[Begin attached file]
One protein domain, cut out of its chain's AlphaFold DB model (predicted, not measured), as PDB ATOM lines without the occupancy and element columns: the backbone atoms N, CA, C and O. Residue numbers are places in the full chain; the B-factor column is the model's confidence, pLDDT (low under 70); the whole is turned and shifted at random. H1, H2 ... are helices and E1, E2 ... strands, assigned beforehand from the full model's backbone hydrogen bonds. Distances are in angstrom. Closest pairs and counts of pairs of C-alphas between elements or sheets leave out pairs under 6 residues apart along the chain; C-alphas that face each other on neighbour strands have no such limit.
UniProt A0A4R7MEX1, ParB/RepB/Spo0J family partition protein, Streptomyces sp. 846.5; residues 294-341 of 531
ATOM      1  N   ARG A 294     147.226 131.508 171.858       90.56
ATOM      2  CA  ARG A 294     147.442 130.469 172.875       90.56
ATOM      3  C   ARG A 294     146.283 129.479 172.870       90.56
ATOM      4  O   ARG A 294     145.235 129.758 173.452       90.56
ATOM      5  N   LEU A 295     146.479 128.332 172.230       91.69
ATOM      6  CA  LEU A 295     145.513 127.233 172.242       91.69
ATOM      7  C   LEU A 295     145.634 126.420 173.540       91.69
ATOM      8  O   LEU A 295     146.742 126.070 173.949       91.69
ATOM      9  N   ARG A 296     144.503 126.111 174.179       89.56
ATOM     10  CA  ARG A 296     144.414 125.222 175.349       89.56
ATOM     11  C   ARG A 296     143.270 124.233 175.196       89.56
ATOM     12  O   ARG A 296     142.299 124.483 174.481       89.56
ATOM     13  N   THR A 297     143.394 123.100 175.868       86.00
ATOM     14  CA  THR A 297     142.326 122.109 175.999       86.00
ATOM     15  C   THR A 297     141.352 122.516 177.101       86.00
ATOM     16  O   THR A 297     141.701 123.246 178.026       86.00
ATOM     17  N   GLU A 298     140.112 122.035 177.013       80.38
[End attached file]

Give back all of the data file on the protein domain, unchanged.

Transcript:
One protein domain, cut out of its chain's AlphaFold DB model (predicted, not measured), as PDB ATOM lines without the occupancy and element columns: the backbone atoms N, CA, C and O. Residue numbers are places in the full chain; the B-factor column is the model's confidence, pLDDT (low under 70); the whole is turned and shifted at random. H1, H2 ... are helices and E1, E2 ... strands, assigned beforehand from the full model's backbone hydrogen bonds. Distances are in angstrom. Closest pairs and counts of pairs of C-alphas between elements or sheets leave out pairs under 6 residues apart along the chain; C-alphas that face each other on neighbour strands have no such limit.
UniProt A0A4R7MEX1, ParB/RepB/Spo0J family partition protein, Streptomyces sp. 846.5; residues 294-341 of 531
ATOM      1  N   ARG A 294     147.226 131.508 171.858       90.56
ATOM      2  CA  ARG A 294     147.442 130.469 172.875       90.56
ATOM      3  C   ARG A 294     146.283 129.479 172.870       90.56
ATOM      4  O   ARG A 294     145.235 129.758 173.452       90.56
ATOM      5  N   LEU A 295     146.479 128.332 172.230       91.69
ATOM      6  CA  LEU A 295     145.513 127.233 172.242       91.69
ATOM      7  C   LEU A 295     145.634 126.420 173.540       91.69
ATOM      8  O   LEU A 295     146.742 126.070 173.949       91.69
ATOM      9  N   ARG A 296     144.503 126.111 174.179       89.56
ATOM     10  CA  ARG A 296     144.414 125.222 175.349       89.56
ATOM     11  C   ARG A 296     143.270 124.233 175.196       89.56
ATOM     12  O   ARG A 296     142.299 124.483 174.481       89.56
ATOM     13  N   THR A 297     143.394 123.100 175.868       86.00
ATOM     14  CA  THR A 297     142.326 122.109 175.999       86.00
ATOM     15  C   THR A 297     141.352 122.516 177.101       86.00
ATOM     16  O   THR A 297     141.701 123.246 178.026       86.00
ATOM     17  N   GLU A 298     140.112 122.035 177.013       80.38